Battle occurred at vital moment

Grant had issued orders for concerted attack on Confederacy

May 09, 2004|By Katie Cosgrove | Katie Cosgrove,SUN STAFF

The battle of New Market, Va., on May 15, 1864, was a fairly small fight by Civil War standards, but the Confederate victory in the Shenandoah Valley had a significant place in the larger mosaic of the war in Northern Virginia in the spring of 1864.

Here is a chronology of 1864 events in Northern Virginia leading up the fighting at New Market:

Feb. 1: The House of Representative passed a bill authorizing the rank of lieutenant general. In the federal service, this rank had only been held previously by George Washington, as commander of the Continental Army during the Revolutionary War, and temporarily by Winfield Scott, who, at 74, was commander-in-chief of the federal army at the outbreak of the Civil War and had been a general since the War of 1812.

March 2: The Senate confirmed the nomination of Ulysses S. Grant as lieutenant general.

March 8: Grant met with Lincoln for the first time at the White House. Grant quickly formulated a plan for pressing the Confederacy on many fronts at the same time.

March 10: Grant was made commander of the Armies of the United States. He was in Virginia, working out plans with Maj. Gen. George G. Meade, commander of the Army of the Potomac. Maj. Gen. William T. Sherman succeeded Grant as commander in the West.

April 4: Maj. Gen. Philip H. Sheridan was named cavalry commander for the Army of the Potomac.

April 7: Confederate Lt. Gen. James Longstreet's corps, which had been campaigning in east Tennessee, returned to Gen. Robert E. Lee's Army of Northern Virginia.

April 9: Grant issued orders for a concerted attack against the Confederates: In Virginia, Meade was to make Lee's army his objective; Maj. Gen. Franz Sigel was to attack in the Shenandoah Valley; Maj. Gen. Benjamin F. Butler was to move along the James River against Richmond, Va.; in the Deep South, Maj. Gen. Nathaniel P. Banks was ordered to attack Mobile, Ala., and Sherman was ordered to march through Georgia.

May 3: The Army of the Potomac was ordered to cross the Rapidan River against the right flank of Lee's army in an area called the Wilderness.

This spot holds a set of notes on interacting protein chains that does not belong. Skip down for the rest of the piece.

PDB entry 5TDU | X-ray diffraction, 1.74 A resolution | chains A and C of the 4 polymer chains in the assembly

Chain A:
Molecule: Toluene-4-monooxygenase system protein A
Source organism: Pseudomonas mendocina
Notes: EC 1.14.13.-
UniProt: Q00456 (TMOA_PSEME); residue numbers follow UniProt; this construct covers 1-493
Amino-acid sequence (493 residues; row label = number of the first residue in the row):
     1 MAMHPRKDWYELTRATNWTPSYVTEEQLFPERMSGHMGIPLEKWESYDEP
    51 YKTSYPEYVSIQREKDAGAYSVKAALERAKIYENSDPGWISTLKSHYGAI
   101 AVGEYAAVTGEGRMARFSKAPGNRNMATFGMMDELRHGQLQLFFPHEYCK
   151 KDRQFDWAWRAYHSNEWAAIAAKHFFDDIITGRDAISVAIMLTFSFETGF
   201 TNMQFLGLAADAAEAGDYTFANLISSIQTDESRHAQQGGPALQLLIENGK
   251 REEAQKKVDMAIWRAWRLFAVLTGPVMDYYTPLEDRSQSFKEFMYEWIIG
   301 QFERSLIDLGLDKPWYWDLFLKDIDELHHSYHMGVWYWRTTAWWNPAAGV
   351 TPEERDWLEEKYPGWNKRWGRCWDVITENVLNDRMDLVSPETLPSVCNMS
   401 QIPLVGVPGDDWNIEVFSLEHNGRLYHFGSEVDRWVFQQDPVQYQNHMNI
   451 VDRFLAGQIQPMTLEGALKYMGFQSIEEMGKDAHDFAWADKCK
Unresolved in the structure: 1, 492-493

May 4: A vast campaign involving all the Union armies began. In Virginia, Grant with an army of 122,000 headed toward Richmond, Va., to engage Lee's 64,000-man Army of Northern Virginia, beginning a war of attrition that would lead to Lee's surrender almost a year later at Appomattox Court House. In the west, Sherman, with 100,000 men, advanced toward Atlanta to engage Gen. Joseph E. Johnston's 60,000-strong army.

May 5: The Battle of the Wilderness began.

May 6: The fighting in the Wilderness concluded with casualties of more than 17,000 men for the Union and about 7,500 for the Confederates. Unable to break through the Confederate line, Grant pulled back and maneuvered for a more favorable position. As Grant's overland campaign pushed relentlessly south into Virginia, Lee prepared his men: "General Grant is not going to retreat. He will move his army to Spotsylvania. I am so sure of his next move that I have already made arrangements ... so that we may meet him there," Geoffrey C. Ward quotes Lee as saying in his account of the situation, The Civil War, published in 1991.

May 8: Union forces encountered the Confederates entrenched at Spotsylvania Court House. The battle at Spotsylvania went on for several days; the Confederates were in strong defensive positions. Grant and Lee spent the days sizing each other up and adjusting their lines. On May 11, Grant wired Lincoln, "We have now ended the sixth day of very heavy fighting the result up to this time is much in favor. I intend to fight it out on this line if it takes all summer."

May 10: Grant ordered a general assault at Spotsylvania, but the federal troops were turned back.

May 11: Maj. Gen. J.E.B. Stuart, the famed Confederate cavalry commander, was mortally wounded at Yellow Tavern.

May 12: Heavy fighting resumed at Spotsylvania. Federal losses in the battle exceeded 10,000 killed and wounded; Confederate losses are not known for sure, but are thought to number more than 5,000.

May 15: In the Shenandoah Valley, the Confederates defeated Maj. Gen. Franz Sigel's larger force at New Market, embarrassing Grant. It also fueled the Confederates' desire to continue the fight and enabled them to hold the Shenandoah Valley a little longer.

Katie Cosgrove is a senior majoring in journalism at Loyola College in Baltimore. This article was written as part of an academic internship at The Sun.

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